You can only 'prove' anything with a study if the study is badly constructed or downright fraudulent. If a study is properly controlled and the sampling is correct, then it should be accurate. By 'properly controlled' we mean that in addition to the experimental question being asked, other possibile explanations have been addressed. The classic case is studying effects of drug treatments. Suppose you have drug X that is supposed to cure disease Y. The most obvious experiment is to give a bunch of people drug X and see if they get better. Obvious, but wrong. Even if the participants all get better, you haven't proved that X cured Y because the participants could have got better even if they hadn't been treated. So then you run a study where you look at people with disease Y, and only treat half of them with X. Then you see who gets better. If you find that the untreated group don't get better but the group receiving X do, you still haven't proved that X cures Y, because there could be a placebo effect. Therefore, you redo the experiment, this time with a no treatment, a placebo treatment and drug X treatment. Suppose you find that only the drug X group get better. You still haven't proved that X cures Y because perhaps the people observing the patients are biased and so classify the participants they know are getting X as better, even though objectively there is no difference. Therefore, you have to redo the experiment yet again, this time running a double blind procedure (where neither the participants nor the observers know which group anyone belongs to).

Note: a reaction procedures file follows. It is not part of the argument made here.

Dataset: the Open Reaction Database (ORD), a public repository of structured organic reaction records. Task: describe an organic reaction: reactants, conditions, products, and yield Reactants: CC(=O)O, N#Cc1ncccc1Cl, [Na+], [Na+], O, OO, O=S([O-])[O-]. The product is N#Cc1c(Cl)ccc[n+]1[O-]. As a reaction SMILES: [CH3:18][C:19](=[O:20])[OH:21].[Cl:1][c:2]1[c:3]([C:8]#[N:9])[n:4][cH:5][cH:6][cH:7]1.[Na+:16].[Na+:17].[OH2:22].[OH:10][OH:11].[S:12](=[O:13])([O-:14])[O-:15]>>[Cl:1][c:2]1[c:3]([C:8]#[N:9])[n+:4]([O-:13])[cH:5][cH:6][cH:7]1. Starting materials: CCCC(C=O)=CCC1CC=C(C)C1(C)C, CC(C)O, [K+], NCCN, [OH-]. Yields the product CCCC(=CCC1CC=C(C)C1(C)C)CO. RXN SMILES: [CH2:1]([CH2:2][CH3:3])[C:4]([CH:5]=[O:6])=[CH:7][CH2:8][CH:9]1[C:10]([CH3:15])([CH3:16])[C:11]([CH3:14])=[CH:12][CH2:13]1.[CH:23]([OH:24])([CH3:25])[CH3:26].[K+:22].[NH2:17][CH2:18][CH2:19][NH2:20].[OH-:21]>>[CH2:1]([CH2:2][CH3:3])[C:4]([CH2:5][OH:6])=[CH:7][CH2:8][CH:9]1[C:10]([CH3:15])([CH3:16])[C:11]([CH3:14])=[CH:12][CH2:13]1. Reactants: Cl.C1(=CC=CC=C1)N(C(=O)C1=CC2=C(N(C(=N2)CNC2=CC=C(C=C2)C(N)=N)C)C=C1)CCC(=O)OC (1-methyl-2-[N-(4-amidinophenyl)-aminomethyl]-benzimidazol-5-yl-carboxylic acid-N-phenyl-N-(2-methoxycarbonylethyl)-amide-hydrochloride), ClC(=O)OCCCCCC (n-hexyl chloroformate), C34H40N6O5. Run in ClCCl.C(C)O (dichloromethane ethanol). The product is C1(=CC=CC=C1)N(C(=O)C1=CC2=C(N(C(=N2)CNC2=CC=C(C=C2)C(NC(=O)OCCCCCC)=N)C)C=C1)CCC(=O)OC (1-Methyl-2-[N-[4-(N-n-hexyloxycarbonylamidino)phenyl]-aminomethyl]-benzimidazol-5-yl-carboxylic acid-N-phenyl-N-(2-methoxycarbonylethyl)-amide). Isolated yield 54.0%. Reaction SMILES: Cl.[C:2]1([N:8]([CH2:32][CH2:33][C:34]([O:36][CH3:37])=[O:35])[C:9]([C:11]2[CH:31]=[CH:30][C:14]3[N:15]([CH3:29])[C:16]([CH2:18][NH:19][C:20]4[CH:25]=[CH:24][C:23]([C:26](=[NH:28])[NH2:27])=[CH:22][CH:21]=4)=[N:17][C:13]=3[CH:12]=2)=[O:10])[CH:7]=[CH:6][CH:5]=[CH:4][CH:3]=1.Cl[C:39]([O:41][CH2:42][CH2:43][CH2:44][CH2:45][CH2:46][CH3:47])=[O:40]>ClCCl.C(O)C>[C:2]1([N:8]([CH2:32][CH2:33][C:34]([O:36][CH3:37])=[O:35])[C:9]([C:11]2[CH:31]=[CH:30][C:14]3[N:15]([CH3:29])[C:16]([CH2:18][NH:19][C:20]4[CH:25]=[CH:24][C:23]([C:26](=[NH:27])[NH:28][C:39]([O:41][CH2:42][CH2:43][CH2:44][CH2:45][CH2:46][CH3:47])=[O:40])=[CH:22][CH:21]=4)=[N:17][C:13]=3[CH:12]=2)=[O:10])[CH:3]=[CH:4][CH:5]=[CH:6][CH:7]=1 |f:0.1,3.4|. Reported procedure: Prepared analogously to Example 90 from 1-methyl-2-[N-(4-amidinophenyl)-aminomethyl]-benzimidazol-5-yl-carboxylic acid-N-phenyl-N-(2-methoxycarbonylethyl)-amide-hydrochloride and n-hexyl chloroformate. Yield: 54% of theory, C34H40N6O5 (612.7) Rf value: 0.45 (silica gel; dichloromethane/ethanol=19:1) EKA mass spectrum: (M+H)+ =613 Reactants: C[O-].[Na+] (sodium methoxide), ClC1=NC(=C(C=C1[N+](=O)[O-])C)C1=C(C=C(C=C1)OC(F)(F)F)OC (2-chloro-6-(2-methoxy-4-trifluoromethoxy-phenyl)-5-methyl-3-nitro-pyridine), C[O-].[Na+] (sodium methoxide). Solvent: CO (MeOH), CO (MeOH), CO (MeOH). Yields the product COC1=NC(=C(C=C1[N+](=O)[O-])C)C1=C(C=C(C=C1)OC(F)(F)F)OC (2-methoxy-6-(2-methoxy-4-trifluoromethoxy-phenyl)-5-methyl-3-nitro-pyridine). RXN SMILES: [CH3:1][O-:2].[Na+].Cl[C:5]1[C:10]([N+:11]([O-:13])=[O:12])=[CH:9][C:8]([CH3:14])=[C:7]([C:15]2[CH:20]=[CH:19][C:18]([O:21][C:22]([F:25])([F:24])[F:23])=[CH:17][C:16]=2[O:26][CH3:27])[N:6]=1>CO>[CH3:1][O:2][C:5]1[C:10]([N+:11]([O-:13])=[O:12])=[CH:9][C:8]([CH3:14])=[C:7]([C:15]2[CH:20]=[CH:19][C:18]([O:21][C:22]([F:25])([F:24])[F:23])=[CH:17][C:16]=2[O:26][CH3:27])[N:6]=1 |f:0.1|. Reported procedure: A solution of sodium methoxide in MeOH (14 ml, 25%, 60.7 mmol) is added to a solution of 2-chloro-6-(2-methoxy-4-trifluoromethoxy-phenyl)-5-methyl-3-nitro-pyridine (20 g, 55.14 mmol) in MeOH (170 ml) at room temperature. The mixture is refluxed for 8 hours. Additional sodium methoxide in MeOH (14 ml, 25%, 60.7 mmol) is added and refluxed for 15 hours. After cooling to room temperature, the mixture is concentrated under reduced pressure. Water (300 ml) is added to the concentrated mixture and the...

You will appreciate that I am describing a simple experiment - the more complex ones are of course a lot more convoluted. In many instances you not only have to deal with the experimental variables in front of you but also have to allow for confounding variables. A simple example - suppose that you find that obesity in linked to a disease. Can you say that being overweight is the prime cause of the disease? No - because obesity is associated with many other factors, such as lack of exercise, social class (the lower the socio-economic group, the higher the proportion of overweight people), etc. So obesity may only be associated with the disease, not cause it.
And then you have the issue of sampling. You can't usually test the entire population of people with a particular medical condition, so you therefore take a sample and then conduct statistical analyses to see if what you find in the sample is likely to be true of the population from which it's drawn. However, unless your sample is accurate to begin with and also you are good at choosing the right statistical techniques (and in my experience medics aren't terribly good at this) then the results are likely to be faulty.